The need for instant gratification, I believe has become our worst enemy in the goal setting department. Consciously or subconsciously, we tend to expect for change to take place overnight and when it doesn’t we become desponded and convince ourselves that we failed.
Once the goal has become clear in our minds and the decision to change has been made, we pop on our rose-tinted sunglasses and fall in love with the goal and the idea of success. We however tend to forget about what actually needs to happen after the goal-setting process. We fail to do a reality check and put things into perspective. We often under-estimate how hard we actually need to work in order to achieve the goal. This is where the love-hate relationship with our goals starts.
The message is not to not dream big and have goals. Please do and dream as big as you can. As Jim Collins says, have big, hairy, audacious goals. However, if you want to be successful you need to think and be realistic about how you to want to achieve your goals. Here are a few thoughts to consider when planning for your next goal.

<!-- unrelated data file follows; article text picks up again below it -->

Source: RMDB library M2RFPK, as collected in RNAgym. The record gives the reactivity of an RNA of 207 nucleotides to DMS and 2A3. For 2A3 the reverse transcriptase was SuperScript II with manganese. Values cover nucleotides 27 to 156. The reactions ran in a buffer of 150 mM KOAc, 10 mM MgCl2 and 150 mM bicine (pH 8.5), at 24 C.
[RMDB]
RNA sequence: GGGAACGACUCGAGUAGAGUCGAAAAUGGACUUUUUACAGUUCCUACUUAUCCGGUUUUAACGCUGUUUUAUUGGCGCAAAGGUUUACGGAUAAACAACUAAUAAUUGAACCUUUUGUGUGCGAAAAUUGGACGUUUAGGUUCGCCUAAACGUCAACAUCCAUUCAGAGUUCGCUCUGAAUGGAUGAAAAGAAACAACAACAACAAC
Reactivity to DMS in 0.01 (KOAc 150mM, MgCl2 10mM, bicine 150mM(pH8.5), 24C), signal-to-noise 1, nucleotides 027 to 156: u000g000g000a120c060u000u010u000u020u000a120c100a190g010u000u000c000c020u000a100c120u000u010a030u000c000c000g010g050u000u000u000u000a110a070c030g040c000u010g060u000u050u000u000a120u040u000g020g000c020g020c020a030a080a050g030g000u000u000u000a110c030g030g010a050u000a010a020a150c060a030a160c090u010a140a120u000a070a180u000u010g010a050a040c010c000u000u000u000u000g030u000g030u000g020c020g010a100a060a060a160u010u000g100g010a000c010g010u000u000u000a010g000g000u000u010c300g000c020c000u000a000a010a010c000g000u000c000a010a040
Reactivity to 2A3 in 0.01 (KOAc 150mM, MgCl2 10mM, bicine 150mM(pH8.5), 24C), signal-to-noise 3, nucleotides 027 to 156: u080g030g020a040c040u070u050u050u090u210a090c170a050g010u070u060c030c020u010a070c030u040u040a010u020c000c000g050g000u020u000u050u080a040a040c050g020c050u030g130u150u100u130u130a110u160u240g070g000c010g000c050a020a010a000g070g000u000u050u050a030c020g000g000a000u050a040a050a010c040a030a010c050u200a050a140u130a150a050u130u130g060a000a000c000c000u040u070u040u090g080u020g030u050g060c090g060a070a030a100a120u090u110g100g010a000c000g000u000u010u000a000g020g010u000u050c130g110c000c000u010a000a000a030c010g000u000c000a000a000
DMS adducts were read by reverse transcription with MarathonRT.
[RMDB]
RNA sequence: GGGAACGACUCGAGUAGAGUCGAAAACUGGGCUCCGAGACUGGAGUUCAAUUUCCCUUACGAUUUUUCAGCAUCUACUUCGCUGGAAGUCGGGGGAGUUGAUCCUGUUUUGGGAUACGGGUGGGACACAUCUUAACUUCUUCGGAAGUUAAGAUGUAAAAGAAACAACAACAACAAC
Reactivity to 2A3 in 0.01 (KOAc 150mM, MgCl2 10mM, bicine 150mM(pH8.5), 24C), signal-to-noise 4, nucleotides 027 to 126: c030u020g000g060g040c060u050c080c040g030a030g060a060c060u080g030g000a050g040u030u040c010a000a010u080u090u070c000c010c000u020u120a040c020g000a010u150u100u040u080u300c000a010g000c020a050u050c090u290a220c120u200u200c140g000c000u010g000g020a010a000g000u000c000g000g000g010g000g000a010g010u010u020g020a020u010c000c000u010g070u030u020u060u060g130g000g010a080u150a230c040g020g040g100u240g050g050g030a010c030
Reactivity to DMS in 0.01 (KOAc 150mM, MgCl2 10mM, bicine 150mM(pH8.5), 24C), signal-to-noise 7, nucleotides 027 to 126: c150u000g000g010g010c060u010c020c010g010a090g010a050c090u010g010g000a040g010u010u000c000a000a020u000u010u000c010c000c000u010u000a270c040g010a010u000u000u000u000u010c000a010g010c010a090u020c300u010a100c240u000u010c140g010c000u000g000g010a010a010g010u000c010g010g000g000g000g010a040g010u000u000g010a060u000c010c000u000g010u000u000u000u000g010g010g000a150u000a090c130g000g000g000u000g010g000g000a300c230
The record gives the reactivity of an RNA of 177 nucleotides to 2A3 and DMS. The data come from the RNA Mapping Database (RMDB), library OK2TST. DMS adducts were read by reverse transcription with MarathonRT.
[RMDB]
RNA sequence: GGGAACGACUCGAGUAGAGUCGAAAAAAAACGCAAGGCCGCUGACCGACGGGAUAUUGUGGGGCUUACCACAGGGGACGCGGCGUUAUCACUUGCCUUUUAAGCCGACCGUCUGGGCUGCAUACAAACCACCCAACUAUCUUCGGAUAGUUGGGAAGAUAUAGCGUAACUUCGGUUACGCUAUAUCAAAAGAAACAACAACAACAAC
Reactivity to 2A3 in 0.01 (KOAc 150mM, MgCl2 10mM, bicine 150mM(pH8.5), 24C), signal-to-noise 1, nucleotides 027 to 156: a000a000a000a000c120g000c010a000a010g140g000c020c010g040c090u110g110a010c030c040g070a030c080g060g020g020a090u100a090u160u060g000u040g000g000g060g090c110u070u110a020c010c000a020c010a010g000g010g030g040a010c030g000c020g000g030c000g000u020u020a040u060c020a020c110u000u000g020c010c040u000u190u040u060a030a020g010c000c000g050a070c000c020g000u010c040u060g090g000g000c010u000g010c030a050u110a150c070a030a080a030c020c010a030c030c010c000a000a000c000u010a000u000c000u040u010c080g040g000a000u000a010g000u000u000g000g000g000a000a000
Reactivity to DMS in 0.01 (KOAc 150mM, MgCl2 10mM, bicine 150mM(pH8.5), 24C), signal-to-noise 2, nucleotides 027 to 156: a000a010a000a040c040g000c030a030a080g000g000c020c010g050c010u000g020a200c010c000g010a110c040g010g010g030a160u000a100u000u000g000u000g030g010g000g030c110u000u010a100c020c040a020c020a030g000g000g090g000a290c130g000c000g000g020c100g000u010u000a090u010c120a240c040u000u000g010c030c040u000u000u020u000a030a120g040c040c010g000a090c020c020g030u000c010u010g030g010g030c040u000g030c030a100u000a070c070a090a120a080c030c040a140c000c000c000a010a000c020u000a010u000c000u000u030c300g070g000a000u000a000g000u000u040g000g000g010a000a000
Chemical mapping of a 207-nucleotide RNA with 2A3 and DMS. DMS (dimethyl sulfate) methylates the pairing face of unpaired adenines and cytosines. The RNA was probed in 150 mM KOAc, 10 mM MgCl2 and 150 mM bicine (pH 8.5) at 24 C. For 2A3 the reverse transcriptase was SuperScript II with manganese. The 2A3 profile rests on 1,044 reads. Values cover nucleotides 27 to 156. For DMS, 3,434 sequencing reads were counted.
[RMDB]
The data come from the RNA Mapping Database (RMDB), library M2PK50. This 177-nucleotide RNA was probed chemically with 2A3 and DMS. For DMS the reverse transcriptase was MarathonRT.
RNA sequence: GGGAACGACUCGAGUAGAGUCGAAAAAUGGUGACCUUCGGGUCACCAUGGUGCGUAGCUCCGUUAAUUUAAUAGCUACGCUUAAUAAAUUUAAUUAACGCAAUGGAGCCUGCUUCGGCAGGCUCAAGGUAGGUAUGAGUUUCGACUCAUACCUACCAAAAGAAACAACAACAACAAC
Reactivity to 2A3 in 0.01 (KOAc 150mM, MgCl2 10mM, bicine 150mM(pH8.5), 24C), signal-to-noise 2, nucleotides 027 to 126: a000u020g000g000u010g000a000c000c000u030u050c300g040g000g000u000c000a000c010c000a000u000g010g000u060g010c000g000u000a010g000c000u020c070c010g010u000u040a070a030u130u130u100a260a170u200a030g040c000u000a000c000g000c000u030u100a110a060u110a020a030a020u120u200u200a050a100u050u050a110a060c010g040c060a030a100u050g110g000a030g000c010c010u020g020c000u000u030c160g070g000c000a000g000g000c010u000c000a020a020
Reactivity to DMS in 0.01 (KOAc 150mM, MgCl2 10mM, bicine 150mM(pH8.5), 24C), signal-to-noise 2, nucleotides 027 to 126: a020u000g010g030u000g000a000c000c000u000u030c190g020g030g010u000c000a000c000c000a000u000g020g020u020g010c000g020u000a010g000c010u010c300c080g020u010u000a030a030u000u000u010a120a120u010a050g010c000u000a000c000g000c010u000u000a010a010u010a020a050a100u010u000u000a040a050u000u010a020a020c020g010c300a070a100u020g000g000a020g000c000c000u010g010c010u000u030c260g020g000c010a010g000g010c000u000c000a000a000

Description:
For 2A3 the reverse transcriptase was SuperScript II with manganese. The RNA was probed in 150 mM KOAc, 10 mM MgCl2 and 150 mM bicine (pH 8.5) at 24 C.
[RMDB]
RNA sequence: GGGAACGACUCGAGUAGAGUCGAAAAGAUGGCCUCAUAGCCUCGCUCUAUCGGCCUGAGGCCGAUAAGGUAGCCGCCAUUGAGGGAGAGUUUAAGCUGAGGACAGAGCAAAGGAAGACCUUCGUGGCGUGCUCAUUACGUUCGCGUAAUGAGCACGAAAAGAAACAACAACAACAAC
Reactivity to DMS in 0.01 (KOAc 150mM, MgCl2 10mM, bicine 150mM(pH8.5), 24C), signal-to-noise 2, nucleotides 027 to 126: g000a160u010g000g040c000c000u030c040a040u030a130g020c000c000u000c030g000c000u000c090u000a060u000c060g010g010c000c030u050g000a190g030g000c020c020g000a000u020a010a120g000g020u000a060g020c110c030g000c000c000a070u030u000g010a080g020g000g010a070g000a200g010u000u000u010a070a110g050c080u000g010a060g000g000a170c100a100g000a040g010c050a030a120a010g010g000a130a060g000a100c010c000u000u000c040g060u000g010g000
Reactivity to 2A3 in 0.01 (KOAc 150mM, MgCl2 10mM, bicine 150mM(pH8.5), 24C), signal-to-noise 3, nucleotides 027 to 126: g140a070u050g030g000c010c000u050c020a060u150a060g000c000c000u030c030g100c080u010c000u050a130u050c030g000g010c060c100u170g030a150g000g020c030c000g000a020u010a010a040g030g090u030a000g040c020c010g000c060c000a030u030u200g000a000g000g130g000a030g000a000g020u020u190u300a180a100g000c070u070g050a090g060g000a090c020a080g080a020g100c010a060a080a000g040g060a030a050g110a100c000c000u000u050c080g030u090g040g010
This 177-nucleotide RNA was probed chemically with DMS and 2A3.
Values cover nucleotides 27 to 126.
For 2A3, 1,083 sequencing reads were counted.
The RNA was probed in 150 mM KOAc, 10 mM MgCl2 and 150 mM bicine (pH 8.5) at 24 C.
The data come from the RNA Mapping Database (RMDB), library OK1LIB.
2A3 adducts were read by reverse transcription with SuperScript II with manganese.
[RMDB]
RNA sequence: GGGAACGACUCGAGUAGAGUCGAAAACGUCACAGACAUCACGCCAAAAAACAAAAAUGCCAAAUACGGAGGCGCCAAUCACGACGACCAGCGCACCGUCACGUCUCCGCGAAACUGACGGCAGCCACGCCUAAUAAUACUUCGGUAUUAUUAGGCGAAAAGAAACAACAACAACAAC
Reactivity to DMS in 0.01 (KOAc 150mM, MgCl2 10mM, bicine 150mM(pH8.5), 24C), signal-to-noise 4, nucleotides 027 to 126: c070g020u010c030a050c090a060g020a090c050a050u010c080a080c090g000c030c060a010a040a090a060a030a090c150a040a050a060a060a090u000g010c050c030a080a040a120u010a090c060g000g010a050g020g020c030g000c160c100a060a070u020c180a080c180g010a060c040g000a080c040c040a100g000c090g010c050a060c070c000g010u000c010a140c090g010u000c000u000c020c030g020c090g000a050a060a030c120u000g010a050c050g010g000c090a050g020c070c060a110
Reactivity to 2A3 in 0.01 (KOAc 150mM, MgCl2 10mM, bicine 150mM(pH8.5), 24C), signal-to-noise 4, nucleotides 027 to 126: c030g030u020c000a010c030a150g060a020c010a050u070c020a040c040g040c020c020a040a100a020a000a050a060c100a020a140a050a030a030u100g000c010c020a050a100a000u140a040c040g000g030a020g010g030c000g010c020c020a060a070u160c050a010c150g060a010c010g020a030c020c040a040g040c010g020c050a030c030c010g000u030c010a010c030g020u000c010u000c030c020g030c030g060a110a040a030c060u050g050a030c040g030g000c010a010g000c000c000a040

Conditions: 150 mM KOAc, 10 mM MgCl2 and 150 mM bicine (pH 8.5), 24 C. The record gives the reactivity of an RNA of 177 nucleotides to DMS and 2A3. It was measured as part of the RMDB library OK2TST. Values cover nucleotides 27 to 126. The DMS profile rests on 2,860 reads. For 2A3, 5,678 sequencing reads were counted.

- How does this goal fit into your current life? Yes, most of us have extremely busy, stressful lives. The reality of living in today’s world. So if you want to achieve something, how will it fit into your current situation and are you willing to give something up in order to make this goal part of your life?
- What is your action plan and how will you measure your achievements? A goal is wonderful to have, but if there is no action plan, their will be no success.
- What is your timeframe? We unfortunately give ourselves very little time or should I say we allocate a very unrealistic time frame to the actual “doing” part of achieving the desired goal. Think twice about your time frame to achieve, not just the deadline.
- What is your plan B? If your initial action plan fails, what is your fall back plan? If you are hell-bent on only following one plan, one strategy, then what happens to your motivational levels and drive if it doesn’t go according to plan? Being able to review the failure, adjust to the situation and shift course will not only benefit you, but it teaches you to learn from your mistakes and to be open to change, new ideas and opportunities, which you may not have seen or considered before.
- How well do you deal with failure? How resilient are you? This is not about shifting course and moving to plan B. This is about how quickly you can snap out of the “failure feeling”. None of us like to fail, but the reality is that we all fail at some point in our lives. So, what steps will you put in place to deal with bouncing back to continue pursuing your goal?
The reality of the situation is that you have to accept the good, the bad and the ugly of goal setting. Build reality checks into your action plans and walk into your goal’s action plans with your eyes wide open.
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